Innovative Funding for Sustainable Fisheries and Oceans
Tuesday, April 28, 2009 / 9:30 am - 10:45 am
   
   

Moderator
Larry Band, Consultant, Environmental Defense Fund

Speakers
David Crane, Special Advisor to the Governor of California for Jobs and Economic Growth
David Festa, Vice President, West Coast, Environmental Defense Fund
Jerry Schubel, President and CEO, Aquarium of the Pacific
Jason Winship, Managing Principal, Sea Change Management LLC

Fish form the primary source of protein for more than 1 billion of the Earth′s inhabitants, yet the natural fish supply continues to be irreparably harmed. The panel explored the fishing industry's desperate need for innovative approaches that will protect the world's damaged fish supply while also generating revenue for investors.

Larry Band opened the discussion with a bleak picture of the state of the world's fisheries, noting that the majority of the world′s stocks have been damaged. "The ocean is going to be a different ocean in 50 years," said J.R. Schubel, noting that the damage can be attributed to human actions causing oceans to be warmer, more acidic and less diverse biologically.

David Festa said overfishing also is devastating fish populations and blamed ineffective regulations, in part. Regulations narrow the length of the fishing season, which encourages fishing entities to maximize their catches during that window by employing far more boats, hooks and crews than the ecosystem can sustain.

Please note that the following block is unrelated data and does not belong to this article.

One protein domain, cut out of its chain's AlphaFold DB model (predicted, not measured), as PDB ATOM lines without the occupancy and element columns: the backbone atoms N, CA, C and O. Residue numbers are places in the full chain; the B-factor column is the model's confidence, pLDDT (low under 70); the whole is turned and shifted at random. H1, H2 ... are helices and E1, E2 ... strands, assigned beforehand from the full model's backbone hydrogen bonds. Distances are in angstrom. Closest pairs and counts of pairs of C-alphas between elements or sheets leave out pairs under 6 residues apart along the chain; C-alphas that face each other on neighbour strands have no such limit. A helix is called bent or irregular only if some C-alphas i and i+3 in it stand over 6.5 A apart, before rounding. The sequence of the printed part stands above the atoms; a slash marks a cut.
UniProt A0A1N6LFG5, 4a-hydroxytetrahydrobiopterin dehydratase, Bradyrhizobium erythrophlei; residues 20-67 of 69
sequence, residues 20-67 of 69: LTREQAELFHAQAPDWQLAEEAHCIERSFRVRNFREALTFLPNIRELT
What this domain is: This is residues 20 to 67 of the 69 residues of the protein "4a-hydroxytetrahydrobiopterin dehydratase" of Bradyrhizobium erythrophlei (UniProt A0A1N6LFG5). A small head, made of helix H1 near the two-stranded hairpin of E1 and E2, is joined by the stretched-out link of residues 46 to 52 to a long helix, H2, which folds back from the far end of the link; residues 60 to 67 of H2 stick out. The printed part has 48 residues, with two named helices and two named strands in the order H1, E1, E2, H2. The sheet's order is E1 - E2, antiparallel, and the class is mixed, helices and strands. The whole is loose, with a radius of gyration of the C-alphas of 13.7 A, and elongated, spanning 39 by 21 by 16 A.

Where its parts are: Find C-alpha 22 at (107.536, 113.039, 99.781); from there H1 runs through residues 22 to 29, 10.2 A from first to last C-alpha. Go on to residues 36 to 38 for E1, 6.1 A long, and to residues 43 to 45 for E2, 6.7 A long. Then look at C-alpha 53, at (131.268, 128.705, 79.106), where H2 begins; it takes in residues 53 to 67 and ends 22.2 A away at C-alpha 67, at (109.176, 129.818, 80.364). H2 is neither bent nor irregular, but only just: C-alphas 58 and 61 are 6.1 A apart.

Festa advocated the idea of "catch share" fisheries as a remedy. Quotas would limit the size of a fishing entity's annual catch, but the fishing season would be substantially longer. Festa said this would encourage fishing entities to be more responsible and would cause them to bring in their catches over longer periods of time, increasing the product's desirability and value.

David Crane agreed that catch share fisheries were a much-needed step that would benefit fishing entities and the ecosystem. "Nothing will work unless we come up with innovative ideas that solve the environmental problem but allow people to earn a great living," he said.

Jason Winship said the financial benefits of catch share programs are attractive to investors. "We do see a significant opportunity," he said. But while catch share fisheries offer significant potential, just 15 are in existence. The panel expressed hope that by 2030 the number of catch share fisheries might increase to 70.

The goal will require significant and early investments in fishing equipment and vehicles. "Money needs to come into fisheries ahead of catch shares taking place," Band said, explaining that improvements in the tools of the trade must take place before sustainable fishing can occur.

The panel agreed that the infusion of private capital into these enterprises will be essential to advancing this innovation in fishing. "We need capital to rationalize the fishing fleet," Band said.